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Fuel Cell Plug-in Hybrid Taxi Unveiled at London’s City Hall

Overall vehicle package. Source: Intelligent Energy. Click to enlarge.

Intelligent Energy, Lotus Engineering, LTI Vehicles and TRW Conekt, with funding from the UK Government’s Technology Strategy Board, unveiled a full performance, zero-emissions Fuel Cell Hybrid London taxi. (Earlier post.)

The Fuel Cell Black Cab uses an Intelligent Energy fuel cell (30 kW net output) as a range extender for the 14 kWh lithium polymer battery pack, allowing the vehicle to operate for a full day without the need for refuelling. Powered by a 100 kW (peak), 55 kW (continuous) motor, the cab is capable of achieving a top speed of 81 mph (130 km/h) and has a range of more than 250 miles (402 km) on a full tank of hydrogen. Acceleration from 0-30 mph takes 4.5 seconds; acceleration from 0-60 mph takes 14 seconds.

IE’s Fuel cell taxi system offers 58% efficiency. Click to enlarge.   Vehicle system. Click to enlarge.

Intelligent Energy’s fuel cells feature metallic plate construction, and are designed for low-cost mass manufacture. They offer high power density and rapid sub-zero start-up. Evaporative cooling helps reduce the balance of plant required.

The compressed hydrogen tanks (3.7 kg @ 35 MPa), refuel in less than five minutes. Supported operational temperature range is -18 °C to +37 °C (-0.4 °F to +98.6 °F).

The black cab is a much loved London icon, but it is also a significant source of pollution especially in the centre of the city. This prototype Fuel Cell Black Cab, which emits only water from its tailpipe, is an exciting glimpse of how hydrogen technology could soon play a vital role in cleaning up air quality for urban dwellers.

—London’s Deputy Mayor for Policing and Chair of the London Hydrogen Partnership, Kit Malthouse

Later this year, Transport for London will start operating five hydrogen-fuel cell buses, and the Mayor of London, Boris Johnson, has committed to working with manufacturers to make all taxis operating in London zero tail-pipe emissions by 2020.

Intelligent Energy CEO, Dr. Henri Winand with London Deputy Mayor, Kit Malthouse, at unveiling of Fuel Cell Black Cab at City Hall. Click to enlarge.

For the Fuel Cell Black Cab unveiled at City Hall, Lotus Engineering has packaged the full propulsion system including the fuel cell engine and has designed control systems to optimize performance of both the fuel cells and electric drive systems. TRW Conekt led the safety analysis program, including braking and steering systems, and LTI has provided donor vehicles to assist with the structural modifications to the chassis of the taxis.

The first hackney-carriage licences date from 1662 and apply literally to horse-drawn carriages that operated as vehicles for hire. The black cab that most people associate with London taxis was the Austin FX4, introduced in 1959. The model, with many modifications over the years, remained in production until 1997, making it one of the longest running production vehicles in history. The Intelligent Energy fuel cell system has been integrated into the most recent LTI TX4 design, and fits in to the vehicle without intrusion into its internal or luggage space.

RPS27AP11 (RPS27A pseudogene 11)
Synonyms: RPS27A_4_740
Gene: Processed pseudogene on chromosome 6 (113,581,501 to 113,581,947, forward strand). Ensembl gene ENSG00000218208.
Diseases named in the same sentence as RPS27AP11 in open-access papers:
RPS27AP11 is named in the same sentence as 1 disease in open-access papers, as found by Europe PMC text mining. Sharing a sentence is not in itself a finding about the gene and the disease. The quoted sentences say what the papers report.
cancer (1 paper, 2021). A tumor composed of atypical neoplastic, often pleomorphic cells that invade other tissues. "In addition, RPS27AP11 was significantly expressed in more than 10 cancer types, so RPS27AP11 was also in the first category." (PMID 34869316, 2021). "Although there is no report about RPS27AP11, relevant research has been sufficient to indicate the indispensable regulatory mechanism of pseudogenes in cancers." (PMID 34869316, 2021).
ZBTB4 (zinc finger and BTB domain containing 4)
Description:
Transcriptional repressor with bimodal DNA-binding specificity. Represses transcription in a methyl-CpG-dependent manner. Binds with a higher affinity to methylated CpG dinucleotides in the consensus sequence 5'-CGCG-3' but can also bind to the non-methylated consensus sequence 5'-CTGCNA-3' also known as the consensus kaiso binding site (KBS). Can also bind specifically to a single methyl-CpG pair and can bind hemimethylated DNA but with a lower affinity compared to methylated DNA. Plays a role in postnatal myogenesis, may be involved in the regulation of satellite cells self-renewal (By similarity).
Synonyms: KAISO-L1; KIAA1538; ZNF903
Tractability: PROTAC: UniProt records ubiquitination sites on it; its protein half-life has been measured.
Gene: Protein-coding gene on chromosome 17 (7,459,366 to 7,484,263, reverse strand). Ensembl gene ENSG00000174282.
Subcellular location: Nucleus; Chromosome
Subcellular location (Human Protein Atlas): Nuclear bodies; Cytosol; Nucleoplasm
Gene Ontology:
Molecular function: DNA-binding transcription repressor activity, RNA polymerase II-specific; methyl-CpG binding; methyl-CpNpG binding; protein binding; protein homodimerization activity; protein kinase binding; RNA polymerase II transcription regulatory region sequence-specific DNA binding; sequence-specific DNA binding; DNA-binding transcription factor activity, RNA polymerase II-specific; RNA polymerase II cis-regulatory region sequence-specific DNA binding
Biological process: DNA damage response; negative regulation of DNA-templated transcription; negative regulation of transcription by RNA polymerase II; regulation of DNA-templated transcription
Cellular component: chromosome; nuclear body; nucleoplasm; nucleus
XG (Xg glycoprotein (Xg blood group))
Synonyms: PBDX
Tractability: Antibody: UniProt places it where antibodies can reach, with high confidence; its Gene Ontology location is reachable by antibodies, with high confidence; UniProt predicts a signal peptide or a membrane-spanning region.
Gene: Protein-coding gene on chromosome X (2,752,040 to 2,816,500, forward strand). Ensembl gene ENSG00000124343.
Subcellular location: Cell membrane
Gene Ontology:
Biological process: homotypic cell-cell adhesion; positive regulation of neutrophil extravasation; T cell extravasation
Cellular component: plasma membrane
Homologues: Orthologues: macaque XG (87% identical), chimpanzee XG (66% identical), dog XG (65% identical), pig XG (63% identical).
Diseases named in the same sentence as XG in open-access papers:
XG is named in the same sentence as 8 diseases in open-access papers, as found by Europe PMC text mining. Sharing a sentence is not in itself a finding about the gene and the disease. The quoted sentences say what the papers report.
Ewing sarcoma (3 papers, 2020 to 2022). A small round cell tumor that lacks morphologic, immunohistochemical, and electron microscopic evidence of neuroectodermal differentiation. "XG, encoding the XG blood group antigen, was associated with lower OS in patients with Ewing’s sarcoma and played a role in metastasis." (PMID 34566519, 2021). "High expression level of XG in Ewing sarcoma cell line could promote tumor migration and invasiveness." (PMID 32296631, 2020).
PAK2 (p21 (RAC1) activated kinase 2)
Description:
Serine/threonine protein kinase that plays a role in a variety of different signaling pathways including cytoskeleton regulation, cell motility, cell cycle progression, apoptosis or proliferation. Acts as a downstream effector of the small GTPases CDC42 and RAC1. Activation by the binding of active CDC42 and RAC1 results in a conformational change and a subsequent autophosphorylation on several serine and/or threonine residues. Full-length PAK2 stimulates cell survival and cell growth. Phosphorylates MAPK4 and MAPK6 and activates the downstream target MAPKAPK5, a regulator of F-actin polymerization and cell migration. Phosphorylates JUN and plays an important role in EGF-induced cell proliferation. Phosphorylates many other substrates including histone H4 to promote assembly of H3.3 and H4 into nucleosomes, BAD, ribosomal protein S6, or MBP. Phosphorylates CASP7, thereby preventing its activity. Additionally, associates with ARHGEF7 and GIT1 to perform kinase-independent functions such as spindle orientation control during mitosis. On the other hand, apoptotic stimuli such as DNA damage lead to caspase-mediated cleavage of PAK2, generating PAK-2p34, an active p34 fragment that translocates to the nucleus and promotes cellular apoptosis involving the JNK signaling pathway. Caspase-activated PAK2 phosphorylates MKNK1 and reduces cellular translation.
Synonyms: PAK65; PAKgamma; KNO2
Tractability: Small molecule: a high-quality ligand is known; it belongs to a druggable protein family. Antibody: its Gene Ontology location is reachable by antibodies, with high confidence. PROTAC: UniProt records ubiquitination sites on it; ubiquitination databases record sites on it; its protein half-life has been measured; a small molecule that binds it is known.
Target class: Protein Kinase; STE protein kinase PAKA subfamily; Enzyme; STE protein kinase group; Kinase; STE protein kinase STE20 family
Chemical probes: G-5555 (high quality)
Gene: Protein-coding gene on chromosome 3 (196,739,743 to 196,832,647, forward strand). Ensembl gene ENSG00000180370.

The Fuel Cell Hybrid Taxi is presently undergoing track and road-testing prior to wider deployment. The vehicle will also need to meet the London Public Carriage Office conformity for use as taxi on public roads.



Yes...so, um, estimated cost at volume production (if Taxi cabs ever get to volume)?


I would rather have them reforming methanol than storing hydrogen, but the design seems practical enough if they can make them at a reasonable price.


Vehicles like these are dependent on the cost of fuel cells being reduced.
Fortunately good work is being carried out in this respect.
Here is Kia:

Fuel cells are more practical than batteries for this sort of use, and if you take into account the energy losses in the grid producing electricity it is about as efficient, or even more so, to reform natural gas and produce hydrogen (efficiency ~70%)
Once it is in the form of hydrogen, big, heavy vehicles like these use around 5-600 wh/mile, which is more but not enormously so than you would get from a battery.


Some form of FC range extender seems inevitable at this point. Not a bad thing at all provided it does not cause a crippling price point rise. It appears as though there is enough movement in low cost water splitting to make H2 far more accessible than just a couple of years ago. Which changes the whole picture for FC range extenders.


...so you guys think Steven Chu's "Four Miracles" required for fuel cells to arrive in volume are likely to be met in the near term?


If they were just worried about local pollution, could they not just use CNG, and if they wanted to make it a bit more efficient, hybridize it (would work well for city taxis).

Sounds a bit like overkill to me.
But then, it was done with other people's money.


@Healthy Breeze
It helps if you want to make a point to provide proper references to them.
Since you obviously think that they won't, perhaps you would enumerate them or provide a link rather than expecting others to go Googling to substantiate your point for you.



Good point.